Today sees the beta release of our new interactive sound mapping project, showing Sheffield soundscape recordings contributed by members of the public: The project arose from collaboration between the British Library, led by my colleague Isobel Clouter, and the Noise Futures Network, an interdisciplinary network of UK academic researchers interested in our acoustic landscape. Coupled with the opportunities that improvements in mobile phone and web technologies now offer, the survey will aggregate useful research data in a cost effective and innovative way.


Another key component in this crowdsourcing venture is the use of the free Audioboo application for smartphones.  With a large online user community, Audioboo provides a simple tool to capture and publish raw research data of sufficient quality for later analysis by acoustic ecologists and urban planners.

The beta version of UK SoundMap is focused on Sheffield, where some of the Noise Futures Network participants are based; the survey will be extended nationwide later in 2010.  Sheffield-based Audioboo users are now being encouraged to tag their ambient recordings with ‘uksm’ and add supporting comments.  Recordings will then appear on the interactive map, which anyone can listen to. 

Sound Archive staff Chris Clark and Ian Rawes will be working with me over the coming months to help make this a truly participatory project. To find out more and see the map developing as sounds are contributed, visit:

Hashtag: uksm

Richard Ranft
Head of Sound Archive

23 June 2010

Voices of the UK - Poppy-show and kiss-teeth

One of the recordings we’ve been working on this month is of a group from the British Caribbean community in Huddersfield, West Yorkshire. Of the four speakers, the two younger ones were in their late thirties at the time of the recording and were born and bred in Huddersfield, while the two older ones were in their mid fifties and had been born in Jamaica but moved to Yorkshire in the 1960s. They speak quite a bit about patwa (Jamaican Creole) and how many of the younger generation they know don’t really use it any more, even though it’s heard a lot in lyrics to songs, and so on.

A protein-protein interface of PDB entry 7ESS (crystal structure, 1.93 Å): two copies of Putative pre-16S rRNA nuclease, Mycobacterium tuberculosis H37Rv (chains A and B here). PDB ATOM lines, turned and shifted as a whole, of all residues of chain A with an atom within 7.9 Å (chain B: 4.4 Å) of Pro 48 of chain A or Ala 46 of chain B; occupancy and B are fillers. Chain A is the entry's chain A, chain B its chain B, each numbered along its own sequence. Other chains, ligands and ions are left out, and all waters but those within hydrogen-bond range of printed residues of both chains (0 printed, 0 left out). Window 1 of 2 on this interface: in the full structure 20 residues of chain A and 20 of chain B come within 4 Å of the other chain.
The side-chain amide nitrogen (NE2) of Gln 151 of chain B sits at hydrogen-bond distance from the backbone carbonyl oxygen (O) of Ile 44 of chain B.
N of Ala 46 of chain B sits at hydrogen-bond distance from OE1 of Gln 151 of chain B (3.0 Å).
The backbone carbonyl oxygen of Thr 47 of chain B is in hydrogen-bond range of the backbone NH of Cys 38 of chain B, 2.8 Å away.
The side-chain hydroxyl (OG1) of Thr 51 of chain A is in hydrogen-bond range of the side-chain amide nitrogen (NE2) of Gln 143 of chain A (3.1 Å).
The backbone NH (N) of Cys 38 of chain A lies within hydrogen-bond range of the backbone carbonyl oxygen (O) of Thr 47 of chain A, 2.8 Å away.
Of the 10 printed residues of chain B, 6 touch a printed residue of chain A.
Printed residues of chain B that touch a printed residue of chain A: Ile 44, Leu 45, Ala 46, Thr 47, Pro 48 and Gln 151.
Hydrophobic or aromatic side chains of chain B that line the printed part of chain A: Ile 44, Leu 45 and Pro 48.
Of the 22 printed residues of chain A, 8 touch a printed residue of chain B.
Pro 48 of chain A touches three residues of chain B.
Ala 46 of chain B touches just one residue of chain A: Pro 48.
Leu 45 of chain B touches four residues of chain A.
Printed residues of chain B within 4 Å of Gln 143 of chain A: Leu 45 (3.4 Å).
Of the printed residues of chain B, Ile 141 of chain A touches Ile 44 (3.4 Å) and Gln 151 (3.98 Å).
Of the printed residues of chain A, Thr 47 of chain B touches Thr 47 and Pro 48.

As part of the interview, the group are asked if they have any particular word that is shorthand for ‘a young person in cheap trendy clothes and jewellery’ – this is an item that is known to vary a lot across the UK. One of the men, Keith, says that he’d use ‘poppy-show’ which combines elements of foolishness or ridicule but also ostentation and a kind of vanity. ‘Poppy-show’ is in the Oxford English Dictionary and is believed to have originated in Scots English, but shown to be widely used in the way Keith suggests in Caribbean varieties of English.

However, in explaining to the BBC reporter how it’s used, Keith reveals that it would often be accompanied by ‘kissing your teeth’, which we abbreviate to (KST) in the extract below:

first you kiss your teeth you go, “(kst) look like poppy-show” you have to kiss your teeth first though “(kst)”

This sound is made by placing the front ‘blade’ of your tongue against the hard palate behind your top teeth, and drawing air inwards from the back of your mouth (more from the mouth than actually the lungs). It’s a little bit like one of the clicks found in the south African language Xhosa (video example here), but kiss-teeth is more drawn out. It’s also like the marker of disapproval or disappointment in English that is often represented as ‘tsk’ or ‘tut tut’ in the written language.